Plastic Overload

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If the tone of this article offends you, I apologise in advance. It’s not easy to address this subject without emotion.

Instead of nurturing our planet, for the sake of future generations and our long-term survival as a species, we humans are systematically abusing it and treating it as a rubbish dump. One of the most telling examples of this desecration is plastic disposal.

Although the earliest origins of plastic date back to the late 19th century, it wasn’t until the 1930s that the industry started to take off with the patenting of Polystyrene by BASF and Neoprene, Nylon and Teflon by DuPont. The first polythene bags were introduced in the 1960s and plastic bottles arrived soon after.

What appeared to be a boon to humanity, used in everything from medical equipment to parts of planes, is rapidly becoming a curse. Some of the very traits that have made plastics so popular – they’re cheap and therefore easy to throw away – have also made them an insurmountable problem in our landfills and oceans.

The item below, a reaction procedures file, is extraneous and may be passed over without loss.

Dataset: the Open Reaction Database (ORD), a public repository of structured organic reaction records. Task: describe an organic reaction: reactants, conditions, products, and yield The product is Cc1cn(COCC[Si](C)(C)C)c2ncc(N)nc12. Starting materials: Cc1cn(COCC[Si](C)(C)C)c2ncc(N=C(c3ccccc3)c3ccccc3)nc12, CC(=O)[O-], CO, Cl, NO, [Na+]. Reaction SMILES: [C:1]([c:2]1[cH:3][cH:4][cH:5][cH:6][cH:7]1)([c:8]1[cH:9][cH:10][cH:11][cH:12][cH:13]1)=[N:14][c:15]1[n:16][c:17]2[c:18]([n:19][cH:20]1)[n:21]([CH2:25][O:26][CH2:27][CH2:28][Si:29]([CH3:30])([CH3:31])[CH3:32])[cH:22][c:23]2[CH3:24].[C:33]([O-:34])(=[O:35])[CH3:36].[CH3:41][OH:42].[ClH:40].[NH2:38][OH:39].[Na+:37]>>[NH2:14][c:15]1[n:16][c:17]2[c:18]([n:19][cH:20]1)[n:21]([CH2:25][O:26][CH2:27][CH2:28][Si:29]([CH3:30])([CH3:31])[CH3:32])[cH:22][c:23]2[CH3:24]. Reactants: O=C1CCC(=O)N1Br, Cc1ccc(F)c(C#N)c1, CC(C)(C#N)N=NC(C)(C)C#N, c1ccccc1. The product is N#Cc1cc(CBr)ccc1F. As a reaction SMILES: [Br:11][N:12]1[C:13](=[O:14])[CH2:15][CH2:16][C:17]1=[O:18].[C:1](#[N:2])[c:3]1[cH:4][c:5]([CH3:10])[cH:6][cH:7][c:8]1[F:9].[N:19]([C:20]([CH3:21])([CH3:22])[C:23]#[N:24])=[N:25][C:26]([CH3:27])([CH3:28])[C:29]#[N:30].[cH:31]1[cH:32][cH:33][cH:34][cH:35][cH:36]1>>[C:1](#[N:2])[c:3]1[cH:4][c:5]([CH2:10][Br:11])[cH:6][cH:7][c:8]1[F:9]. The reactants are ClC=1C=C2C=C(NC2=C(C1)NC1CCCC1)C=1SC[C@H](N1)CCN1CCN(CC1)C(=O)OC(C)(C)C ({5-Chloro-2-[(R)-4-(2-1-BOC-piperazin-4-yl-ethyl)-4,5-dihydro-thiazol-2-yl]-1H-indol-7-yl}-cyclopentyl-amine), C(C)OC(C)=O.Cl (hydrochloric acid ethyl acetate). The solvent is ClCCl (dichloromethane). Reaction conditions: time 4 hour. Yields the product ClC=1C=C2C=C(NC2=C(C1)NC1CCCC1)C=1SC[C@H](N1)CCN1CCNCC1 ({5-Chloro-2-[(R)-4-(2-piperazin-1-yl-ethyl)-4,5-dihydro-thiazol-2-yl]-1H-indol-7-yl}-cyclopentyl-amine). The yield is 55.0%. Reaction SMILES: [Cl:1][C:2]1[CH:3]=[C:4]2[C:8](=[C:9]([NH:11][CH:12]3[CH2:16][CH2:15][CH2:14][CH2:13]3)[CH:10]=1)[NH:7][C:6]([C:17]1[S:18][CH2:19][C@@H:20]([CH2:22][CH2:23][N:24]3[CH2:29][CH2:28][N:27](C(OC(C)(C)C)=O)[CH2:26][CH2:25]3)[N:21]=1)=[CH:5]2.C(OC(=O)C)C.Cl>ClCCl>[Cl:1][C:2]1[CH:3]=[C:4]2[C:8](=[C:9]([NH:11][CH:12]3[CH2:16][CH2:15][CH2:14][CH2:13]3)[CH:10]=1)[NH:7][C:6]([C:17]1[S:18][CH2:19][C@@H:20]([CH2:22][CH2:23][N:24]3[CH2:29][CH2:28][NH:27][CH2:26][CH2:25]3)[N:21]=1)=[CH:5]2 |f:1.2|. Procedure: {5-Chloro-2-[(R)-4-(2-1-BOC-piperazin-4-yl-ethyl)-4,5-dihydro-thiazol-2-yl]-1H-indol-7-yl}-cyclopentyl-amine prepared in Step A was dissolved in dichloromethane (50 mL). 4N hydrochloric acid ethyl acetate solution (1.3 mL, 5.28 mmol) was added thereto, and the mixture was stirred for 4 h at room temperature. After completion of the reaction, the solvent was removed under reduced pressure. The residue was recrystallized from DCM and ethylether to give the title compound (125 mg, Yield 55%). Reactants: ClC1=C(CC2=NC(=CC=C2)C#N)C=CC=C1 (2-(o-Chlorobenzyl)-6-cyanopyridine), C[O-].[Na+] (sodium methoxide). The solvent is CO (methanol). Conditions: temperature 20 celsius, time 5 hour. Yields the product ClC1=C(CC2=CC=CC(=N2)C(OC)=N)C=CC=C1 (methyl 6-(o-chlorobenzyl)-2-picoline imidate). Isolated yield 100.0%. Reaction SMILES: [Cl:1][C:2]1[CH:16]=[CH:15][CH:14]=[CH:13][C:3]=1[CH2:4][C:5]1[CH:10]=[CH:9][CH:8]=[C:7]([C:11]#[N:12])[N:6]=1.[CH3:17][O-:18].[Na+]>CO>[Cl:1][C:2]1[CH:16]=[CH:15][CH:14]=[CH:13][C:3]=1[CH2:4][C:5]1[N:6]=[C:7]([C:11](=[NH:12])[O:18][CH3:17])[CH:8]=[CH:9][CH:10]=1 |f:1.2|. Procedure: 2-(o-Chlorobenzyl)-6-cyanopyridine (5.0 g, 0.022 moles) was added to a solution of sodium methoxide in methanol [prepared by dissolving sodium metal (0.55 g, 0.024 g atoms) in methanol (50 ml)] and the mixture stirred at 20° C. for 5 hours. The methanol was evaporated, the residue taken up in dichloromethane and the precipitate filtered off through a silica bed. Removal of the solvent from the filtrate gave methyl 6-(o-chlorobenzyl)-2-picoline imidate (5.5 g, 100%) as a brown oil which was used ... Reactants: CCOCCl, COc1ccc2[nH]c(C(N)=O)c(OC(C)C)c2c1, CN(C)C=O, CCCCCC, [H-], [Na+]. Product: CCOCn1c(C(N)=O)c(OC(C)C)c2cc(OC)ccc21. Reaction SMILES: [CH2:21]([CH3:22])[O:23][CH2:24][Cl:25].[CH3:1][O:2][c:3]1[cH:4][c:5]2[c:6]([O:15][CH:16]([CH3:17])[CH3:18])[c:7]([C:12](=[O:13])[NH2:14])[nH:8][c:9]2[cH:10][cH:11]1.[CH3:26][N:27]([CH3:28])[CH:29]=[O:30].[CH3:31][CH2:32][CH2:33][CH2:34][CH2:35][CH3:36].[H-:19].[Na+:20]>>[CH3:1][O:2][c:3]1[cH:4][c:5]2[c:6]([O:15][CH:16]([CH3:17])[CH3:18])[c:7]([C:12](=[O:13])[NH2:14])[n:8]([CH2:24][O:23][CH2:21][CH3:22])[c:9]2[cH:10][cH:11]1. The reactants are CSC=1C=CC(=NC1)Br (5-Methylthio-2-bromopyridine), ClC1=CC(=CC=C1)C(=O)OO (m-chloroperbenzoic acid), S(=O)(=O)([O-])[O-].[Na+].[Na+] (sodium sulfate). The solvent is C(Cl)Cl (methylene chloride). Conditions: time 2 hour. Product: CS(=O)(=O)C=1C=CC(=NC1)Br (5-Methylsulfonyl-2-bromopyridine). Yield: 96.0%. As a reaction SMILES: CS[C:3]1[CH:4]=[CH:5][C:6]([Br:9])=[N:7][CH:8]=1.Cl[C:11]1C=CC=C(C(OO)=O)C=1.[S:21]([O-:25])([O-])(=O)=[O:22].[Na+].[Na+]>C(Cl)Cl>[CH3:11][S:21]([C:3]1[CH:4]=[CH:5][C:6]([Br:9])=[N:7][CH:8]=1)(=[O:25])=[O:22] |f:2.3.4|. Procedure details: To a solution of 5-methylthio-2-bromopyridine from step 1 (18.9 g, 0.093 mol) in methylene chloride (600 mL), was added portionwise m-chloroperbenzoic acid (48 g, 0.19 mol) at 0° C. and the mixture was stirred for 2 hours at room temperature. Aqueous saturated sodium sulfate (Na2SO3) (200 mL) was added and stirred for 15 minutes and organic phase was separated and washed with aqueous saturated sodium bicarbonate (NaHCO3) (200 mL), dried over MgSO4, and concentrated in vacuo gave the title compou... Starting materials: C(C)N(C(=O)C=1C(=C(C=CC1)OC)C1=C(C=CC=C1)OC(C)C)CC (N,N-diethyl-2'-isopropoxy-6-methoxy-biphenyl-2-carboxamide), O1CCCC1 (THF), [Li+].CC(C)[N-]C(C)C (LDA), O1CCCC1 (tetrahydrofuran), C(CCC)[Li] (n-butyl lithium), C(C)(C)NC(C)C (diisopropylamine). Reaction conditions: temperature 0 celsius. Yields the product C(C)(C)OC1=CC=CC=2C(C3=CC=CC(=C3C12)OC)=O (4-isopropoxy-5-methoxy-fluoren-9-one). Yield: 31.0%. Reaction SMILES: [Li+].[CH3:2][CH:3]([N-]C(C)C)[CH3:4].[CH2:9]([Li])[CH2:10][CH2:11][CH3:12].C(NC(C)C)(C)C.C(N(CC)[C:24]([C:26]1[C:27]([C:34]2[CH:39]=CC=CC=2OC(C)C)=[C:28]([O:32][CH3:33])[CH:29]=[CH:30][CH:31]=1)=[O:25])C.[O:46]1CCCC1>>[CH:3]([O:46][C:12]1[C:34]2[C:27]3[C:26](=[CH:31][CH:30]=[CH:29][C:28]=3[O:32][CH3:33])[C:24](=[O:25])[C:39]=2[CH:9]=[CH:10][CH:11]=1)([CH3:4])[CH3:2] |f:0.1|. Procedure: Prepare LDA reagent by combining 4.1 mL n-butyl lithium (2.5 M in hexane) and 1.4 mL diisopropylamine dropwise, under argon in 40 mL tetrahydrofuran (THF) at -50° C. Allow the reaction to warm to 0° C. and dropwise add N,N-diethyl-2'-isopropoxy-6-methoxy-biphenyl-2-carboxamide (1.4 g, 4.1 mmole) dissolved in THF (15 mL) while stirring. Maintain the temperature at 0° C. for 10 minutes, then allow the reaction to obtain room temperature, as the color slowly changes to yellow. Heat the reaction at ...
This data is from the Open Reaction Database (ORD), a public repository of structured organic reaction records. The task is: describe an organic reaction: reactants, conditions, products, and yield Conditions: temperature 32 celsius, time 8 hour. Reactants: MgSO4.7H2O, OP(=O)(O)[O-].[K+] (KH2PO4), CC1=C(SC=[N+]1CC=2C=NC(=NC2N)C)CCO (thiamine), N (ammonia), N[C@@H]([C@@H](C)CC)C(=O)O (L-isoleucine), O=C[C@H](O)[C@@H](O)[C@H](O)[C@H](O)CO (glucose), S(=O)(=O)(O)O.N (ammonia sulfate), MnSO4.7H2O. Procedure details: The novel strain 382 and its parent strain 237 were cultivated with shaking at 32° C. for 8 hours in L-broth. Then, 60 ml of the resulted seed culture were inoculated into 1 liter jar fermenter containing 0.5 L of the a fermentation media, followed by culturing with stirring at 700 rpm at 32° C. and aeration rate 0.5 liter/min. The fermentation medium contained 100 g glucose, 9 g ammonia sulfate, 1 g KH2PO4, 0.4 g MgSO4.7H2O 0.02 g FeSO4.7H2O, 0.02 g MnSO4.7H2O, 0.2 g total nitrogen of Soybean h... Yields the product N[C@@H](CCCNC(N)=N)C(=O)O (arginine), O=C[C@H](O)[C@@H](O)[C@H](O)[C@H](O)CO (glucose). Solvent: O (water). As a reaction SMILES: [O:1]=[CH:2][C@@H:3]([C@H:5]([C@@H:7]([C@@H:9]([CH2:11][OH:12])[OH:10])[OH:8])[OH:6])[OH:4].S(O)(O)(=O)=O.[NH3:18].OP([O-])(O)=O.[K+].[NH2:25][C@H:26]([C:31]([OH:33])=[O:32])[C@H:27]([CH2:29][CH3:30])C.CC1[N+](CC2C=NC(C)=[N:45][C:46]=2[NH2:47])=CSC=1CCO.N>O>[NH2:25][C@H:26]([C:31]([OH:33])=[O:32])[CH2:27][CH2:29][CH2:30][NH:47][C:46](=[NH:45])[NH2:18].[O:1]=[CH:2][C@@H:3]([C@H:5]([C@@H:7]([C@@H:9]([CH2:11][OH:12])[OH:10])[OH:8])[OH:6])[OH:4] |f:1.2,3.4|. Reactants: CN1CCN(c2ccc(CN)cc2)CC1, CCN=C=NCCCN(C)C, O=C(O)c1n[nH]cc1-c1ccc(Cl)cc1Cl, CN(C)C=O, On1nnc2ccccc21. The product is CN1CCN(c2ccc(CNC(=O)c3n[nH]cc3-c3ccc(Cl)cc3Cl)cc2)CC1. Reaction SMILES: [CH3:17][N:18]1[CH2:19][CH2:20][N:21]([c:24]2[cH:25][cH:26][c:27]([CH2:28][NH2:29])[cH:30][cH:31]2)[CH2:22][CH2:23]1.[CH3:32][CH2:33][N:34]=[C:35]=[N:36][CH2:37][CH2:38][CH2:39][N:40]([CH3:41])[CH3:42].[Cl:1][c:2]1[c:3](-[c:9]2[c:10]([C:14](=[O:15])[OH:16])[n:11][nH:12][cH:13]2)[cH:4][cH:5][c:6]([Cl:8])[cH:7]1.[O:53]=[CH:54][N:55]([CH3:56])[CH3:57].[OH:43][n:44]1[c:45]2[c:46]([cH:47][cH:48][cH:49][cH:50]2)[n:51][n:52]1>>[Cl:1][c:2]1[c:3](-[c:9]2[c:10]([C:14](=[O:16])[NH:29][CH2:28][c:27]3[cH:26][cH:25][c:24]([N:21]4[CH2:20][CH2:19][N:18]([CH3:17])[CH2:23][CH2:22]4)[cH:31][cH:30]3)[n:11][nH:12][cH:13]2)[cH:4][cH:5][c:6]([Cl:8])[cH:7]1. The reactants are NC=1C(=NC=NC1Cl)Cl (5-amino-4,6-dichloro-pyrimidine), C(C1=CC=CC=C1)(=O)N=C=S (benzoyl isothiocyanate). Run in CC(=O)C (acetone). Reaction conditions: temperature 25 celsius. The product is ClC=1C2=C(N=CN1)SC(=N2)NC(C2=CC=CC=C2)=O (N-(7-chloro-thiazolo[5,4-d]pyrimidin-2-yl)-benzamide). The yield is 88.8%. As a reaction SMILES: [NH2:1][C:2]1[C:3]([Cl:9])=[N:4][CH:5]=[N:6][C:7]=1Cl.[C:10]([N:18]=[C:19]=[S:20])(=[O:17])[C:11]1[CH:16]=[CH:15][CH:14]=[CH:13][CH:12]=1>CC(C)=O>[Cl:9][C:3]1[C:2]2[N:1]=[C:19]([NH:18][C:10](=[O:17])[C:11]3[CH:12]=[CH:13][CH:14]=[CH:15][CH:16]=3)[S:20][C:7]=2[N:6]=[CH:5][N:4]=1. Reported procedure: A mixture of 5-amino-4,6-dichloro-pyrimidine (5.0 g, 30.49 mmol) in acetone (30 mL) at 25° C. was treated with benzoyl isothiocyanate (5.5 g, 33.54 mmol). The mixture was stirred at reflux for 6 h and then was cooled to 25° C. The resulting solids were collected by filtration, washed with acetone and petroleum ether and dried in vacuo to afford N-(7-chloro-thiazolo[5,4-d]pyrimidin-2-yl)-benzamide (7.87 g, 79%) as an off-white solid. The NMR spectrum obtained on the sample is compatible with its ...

A huge part of this predicament is the nature of the material itself. Plastics are in general non-biodegradable and merely break down into smaller and smaller pieces with exposure to sunlight. Some plastic products are known to take decades if not hundreds of years to completely erode.

Almost every piece of plastic we’ve ever made still exists and, in less than a human lifetime, plastics have become the principal type of waste material found in our seas.

Ocean Conservancy, a non-profit organisation that arranges annual coastal cleanup events in over 150 countries worldwide, has reported that plastic waste comprises more than 85 per cent of all the litter collected from beaches, waterways and oceans – and that’s just the stuff we can see!

As well as the vast quantities of plastic floating on the surface of marine waters, which in some areas have collected into seemingly endless platforms of debris such as the now famous Great Pacific Garbage Patch, starving our oceans of light and oxygen, there are also untold amounts of extremely small plastic fragments underwater.

Included with these microplastics are a relatively recent phenomenon – microbeads – tiny pearls of plastic which are added to health and beauty products. These are unfortunately being consumed by marine life and we in turn are in danger of ingesting quantities of them when we eat fish and other species from the sea.

For this reason, many countries have now banned their use, including the U.S., and the UK government will also disallow microbeads in cosmetics and cleaning materials by the end of this year.

Words Iain Blackwell

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